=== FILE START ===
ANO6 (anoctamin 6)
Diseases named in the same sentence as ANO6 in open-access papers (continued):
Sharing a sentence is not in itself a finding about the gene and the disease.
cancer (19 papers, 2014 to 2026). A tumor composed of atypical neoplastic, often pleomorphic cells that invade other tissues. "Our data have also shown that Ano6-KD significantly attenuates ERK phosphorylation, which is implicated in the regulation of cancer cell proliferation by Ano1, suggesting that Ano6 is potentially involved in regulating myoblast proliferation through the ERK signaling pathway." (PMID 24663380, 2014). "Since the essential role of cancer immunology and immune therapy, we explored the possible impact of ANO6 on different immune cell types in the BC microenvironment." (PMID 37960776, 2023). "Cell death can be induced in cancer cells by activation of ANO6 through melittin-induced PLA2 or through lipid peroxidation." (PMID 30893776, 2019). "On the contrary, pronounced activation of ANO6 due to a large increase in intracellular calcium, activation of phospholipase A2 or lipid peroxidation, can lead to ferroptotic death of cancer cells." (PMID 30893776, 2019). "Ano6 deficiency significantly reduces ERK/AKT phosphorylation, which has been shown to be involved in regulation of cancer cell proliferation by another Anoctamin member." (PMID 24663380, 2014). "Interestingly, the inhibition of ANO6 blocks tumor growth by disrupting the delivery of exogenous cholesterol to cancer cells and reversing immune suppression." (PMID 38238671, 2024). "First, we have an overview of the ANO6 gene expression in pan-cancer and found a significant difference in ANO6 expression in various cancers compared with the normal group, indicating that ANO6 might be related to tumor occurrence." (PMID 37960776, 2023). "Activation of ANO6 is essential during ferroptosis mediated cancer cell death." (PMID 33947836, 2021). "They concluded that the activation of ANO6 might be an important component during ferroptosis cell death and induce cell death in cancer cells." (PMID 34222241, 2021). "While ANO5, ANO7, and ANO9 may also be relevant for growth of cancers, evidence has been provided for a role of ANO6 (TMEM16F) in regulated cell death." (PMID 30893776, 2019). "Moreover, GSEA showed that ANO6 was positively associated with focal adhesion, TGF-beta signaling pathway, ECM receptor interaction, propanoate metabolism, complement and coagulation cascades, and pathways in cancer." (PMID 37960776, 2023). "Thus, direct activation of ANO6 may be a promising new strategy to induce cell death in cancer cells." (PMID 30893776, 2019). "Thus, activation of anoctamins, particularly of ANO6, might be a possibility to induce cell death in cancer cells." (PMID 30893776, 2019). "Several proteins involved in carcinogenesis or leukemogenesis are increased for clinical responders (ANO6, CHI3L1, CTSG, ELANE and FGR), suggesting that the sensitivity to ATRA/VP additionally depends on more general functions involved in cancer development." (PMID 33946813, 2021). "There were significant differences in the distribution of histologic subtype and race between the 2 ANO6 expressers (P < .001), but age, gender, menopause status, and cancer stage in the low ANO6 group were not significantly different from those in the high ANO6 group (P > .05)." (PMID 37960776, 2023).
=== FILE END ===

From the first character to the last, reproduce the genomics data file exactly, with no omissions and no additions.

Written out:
ANO6 (anoctamin 6)
Diseases named in the same sentence as ANO6 in open-access papers (continued):
Sharing a sentence is not in itself a finding about the gene and the disease.
cancer (19 papers, 2014 to 2026). A tumor composed of atypical neoplastic, often pleomorphic cells that invade other tissues. "Our data have also shown that Ano6-KD significantly attenuates ERK phosphorylation, which is implicated in the regulation of cancer cell proliferation by Ano1, suggesting that Ano6 is potentially involved in regulating myoblast proliferation through the ERK signaling pathway." (PMID 24663380, 2014). "Since the essential role of cancer immunology and immune therapy, we explored the possible impact of ANO6 on different immune cell types in the BC microenvironment." (PMID 37960776, 2023). "Cell death can be induced in cancer cells by activation of ANO6 through melittin-induced PLA2 or through lipid peroxidation." (PMID 30893776, 2019). "On the contrary, pronounced activation of ANO6 due to a large increase in intracellular calcium, activation of phospholipase A2 or lipid peroxidation, can lead to ferroptotic death of cancer cells." (PMID 30893776, 2019). "Ano6 deficiency significantly reduces ERK/AKT phosphorylation, which has been shown to be involved in regulation of cancer cell proliferation by another Anoctamin member." (PMID 24663380, 2014). "Interestingly, the inhibition of ANO6 blocks tumor growth by disrupting the delivery of exogenous cholesterol to cancer cells and reversing immune suppression." (PMID 38238671, 2024). "First, we have an overview of the ANO6 gene expression in pan-cancer and found a significant difference in ANO6 expression in various cancers compared with the normal group, indicating that ANO6 might be related to tumor occurrence." (PMID 37960776, 2023). "Activation of ANO6 is essential during ferroptosis mediated cancer cell death." (PMID 33947836, 2021). "They concluded that the activation of ANO6 might be an important component during ferroptosis cell death and induce cell death in cancer cells." (PMID 34222241, 2021). "While ANO5, ANO7, and ANO9 may also be relevant for growth of cancers, evidence has been provided for a role of ANO6 (TMEM16F) in regulated cell death." (PMID 30893776, 2019). "Moreover, GSEA showed that ANO6 was positively associated with focal adhesion, TGF-beta signaling pathway, ECM receptor interaction, propanoate metabolism, complement and coagulation cascades, and pathways in cancer." (PMID 37960776, 2023). "Thus, direct activation of ANO6 may be a promising new strategy to induce cell death in cancer cells." (PMID 30893776, 2019). "Thus, activation of anoctamins, particularly of ANO6, might be a possibility to induce cell death in cancer cells." (PMID 30893776, 2019). "Several proteins involved in carcinogenesis or leukemogenesis are increased for clinical responders (ANO6, CHI3L1, CTSG, ELANE and FGR), suggesting that the sensitivity to ATRA/VP additionally depends on more general functions involved in cancer development." (PMID 33946813, 2021). "There were significant differences in the distribution of histologic subtype and race between the 2 ANO6 expressers (P < .001), but age, gender, menopause status, and cancer stage in the low ANO6 group were not significantly different from those in the high ANO6 group (P > .05)." (PMID 37960776, 2023).